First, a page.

Moscow will reduce U.S. diplomatic staff in Russia by 755 people in order to equal the number of Russian diplomatic personnel in the U.S., Russian President Vladimir Putin said Sunday.
“The personnel of the U.S. diplomatic missions in Russia will be cut by 755 people and will now equal the number of the Russian diplomatic personnel in the United States, 455 people on each side,” Putin said in an interview broadcast with Russia’s Rossiya TV channel.
Denouncing the latest “unlawful” move by Washington to tighten sanctions against Russia, Putin said it is time for Moscow to show that “we will not leave anything unanswered.”
“We’ve been waiting for quite a long time that maybe something would change for the better, we had hopes that the situation would change. But it looks like it’s not going to change in the near future,” Putin said.
In response, the U.S. State Department deemed it “a regrettable and uncalled for act.”
On Thursday, the U.S. Senate overwhelmingly approved a bill slapping tougher sanctions on Russia, two days after the bill was approved by the U.S. House of Representatives.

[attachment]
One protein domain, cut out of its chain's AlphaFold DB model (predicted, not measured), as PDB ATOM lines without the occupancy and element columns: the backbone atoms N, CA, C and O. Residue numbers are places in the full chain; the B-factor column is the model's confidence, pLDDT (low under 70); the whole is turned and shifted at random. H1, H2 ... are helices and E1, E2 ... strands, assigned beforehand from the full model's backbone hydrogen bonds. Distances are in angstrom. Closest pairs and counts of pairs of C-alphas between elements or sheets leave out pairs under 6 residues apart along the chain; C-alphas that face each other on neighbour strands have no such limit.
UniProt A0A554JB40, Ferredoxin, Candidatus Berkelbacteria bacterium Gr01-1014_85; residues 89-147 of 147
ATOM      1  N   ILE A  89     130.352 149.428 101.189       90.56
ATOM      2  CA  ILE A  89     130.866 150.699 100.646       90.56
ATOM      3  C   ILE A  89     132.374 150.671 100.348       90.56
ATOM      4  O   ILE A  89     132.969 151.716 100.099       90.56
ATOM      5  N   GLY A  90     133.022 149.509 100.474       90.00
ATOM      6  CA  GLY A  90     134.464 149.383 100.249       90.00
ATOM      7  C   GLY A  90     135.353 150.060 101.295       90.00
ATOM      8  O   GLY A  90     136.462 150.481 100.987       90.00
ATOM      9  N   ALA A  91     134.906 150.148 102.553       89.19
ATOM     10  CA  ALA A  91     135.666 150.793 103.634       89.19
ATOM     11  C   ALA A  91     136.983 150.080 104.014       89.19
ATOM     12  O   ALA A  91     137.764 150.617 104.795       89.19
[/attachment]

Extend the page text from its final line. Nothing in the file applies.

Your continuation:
The bill will be sent to the White House for President Donald Trump to sign into law or veto.
Putin said Russia has prepared a large set of measures to respond to the U.S. when it is necessary, including restrictions in “sensitive” areas of cooperation with the latter, which hopefully would not be affected for the moment.
“We could imagine, theoretically, that one day a moment would come when the damage of attempts to put pressure on Russia will be comparable to the negative consequences of certain limitations of our cooperation. If that moment ever comes, we could discuss other response options. But I hope it will not come to that. As of today, I am against it,” Putin said.
According to the Russian president, the above-mentioned areas mostly include the joint fight against terrorism, obligations in nuclear arms control and space projects rather than economic relations.
The Russian Foreign Ministry announced that Russia reserves the right to give an adequate response if Washington takes further hostile measures.
Story by Xinhua